Gayle Woodford was a primary health care nurse who was working in a remote outback area in South Australia and her employer was not required to ensure nurses were accompanied on after hours call outs. In 2016 when responding to a person who needed help Gayle was unaccompanied, being alone she was murdered.
Gayle Woodford’s tragic death highlighted the safety issues that outback nurses face with working in remote areas as they were not protected by risk assessments and even when concerns were raised, health and safety in the workplace was not seen.
The changes that health practitioners called for in South Australia as remote health workers was for staff to be accompanied on all call outs along with upgrades to clinics, upgrades to accommodation and personal alarms to be made available.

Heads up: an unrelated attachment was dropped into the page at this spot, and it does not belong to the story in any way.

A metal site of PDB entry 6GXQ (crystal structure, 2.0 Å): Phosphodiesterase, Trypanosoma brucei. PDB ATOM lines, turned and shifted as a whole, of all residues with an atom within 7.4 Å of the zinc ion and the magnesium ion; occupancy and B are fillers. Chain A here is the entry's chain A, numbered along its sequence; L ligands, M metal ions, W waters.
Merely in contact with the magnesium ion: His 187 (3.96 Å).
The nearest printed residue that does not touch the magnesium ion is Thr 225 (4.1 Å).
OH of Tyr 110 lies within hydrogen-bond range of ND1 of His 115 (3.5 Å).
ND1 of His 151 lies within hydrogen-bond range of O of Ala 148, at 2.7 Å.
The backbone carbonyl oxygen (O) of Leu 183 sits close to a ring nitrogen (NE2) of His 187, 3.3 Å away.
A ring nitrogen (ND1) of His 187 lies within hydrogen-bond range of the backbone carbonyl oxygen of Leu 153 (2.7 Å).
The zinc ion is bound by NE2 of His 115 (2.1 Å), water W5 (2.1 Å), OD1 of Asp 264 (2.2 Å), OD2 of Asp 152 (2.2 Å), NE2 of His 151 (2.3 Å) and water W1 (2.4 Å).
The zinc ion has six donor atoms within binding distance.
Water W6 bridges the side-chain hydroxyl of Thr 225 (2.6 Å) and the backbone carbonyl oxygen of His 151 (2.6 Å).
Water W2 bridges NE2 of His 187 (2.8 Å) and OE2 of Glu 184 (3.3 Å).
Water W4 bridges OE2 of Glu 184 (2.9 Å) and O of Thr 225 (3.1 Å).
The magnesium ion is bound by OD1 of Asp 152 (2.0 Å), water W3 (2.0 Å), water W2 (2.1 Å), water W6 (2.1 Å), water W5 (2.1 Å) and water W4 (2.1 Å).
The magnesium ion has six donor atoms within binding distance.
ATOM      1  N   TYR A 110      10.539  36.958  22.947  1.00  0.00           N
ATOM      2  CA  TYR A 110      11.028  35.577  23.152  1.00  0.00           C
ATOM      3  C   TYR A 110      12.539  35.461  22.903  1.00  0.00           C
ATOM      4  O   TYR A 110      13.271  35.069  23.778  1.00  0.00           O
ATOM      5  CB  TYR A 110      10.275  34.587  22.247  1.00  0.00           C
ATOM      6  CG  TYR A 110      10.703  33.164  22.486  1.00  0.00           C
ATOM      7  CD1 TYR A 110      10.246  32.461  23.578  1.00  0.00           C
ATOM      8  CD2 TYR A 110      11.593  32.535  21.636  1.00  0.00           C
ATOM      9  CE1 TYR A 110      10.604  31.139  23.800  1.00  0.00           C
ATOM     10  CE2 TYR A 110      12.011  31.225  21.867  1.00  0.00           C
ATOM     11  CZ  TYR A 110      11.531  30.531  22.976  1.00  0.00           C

Gayle’s Law was passed in South Australia in 2017, it requires nurses not to attend after-hours or unscheduled callouts alone and to be accompanied with a second responder. This is to prevent nurses being put in unsafe situations and offers some protection (Source – https://www.sahealth.sa.gov.au/wps/wcm/connect/public+content/sa+health+internet/about+us/legislation/gayles+law ).
Support Resources –
- Nurse & Midwife Support– 1800 667 877 https://www.nmsupport.org.au/accessing-support/telephone-support
- Lifeline– 13 11 14 https://www.lifeline.org.au
- Beyond Blue- 1300 224636 https://www.beyondblue.org.au
- Headspace- 1800 650 890 www.headspace.org.au
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